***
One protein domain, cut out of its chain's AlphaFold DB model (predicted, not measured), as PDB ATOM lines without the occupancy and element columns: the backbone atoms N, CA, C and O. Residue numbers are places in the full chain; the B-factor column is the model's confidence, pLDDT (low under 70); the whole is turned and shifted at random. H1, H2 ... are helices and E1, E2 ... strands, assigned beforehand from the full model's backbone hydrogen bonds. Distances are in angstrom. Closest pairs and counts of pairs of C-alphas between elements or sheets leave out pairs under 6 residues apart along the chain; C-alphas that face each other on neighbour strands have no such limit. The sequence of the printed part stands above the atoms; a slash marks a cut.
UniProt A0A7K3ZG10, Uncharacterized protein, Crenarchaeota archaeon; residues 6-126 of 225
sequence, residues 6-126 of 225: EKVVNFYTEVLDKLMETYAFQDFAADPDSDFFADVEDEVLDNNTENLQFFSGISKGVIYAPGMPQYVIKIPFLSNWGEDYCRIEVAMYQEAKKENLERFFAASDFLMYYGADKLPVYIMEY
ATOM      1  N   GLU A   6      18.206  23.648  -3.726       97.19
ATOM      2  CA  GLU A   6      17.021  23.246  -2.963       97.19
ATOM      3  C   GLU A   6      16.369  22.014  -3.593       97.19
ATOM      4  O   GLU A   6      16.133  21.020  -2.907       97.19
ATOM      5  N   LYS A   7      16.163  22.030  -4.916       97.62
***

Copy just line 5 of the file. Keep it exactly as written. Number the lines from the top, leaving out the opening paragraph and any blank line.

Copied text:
ATOM      3  C   GLU A   6      16.369  22.014  -3.593       97.19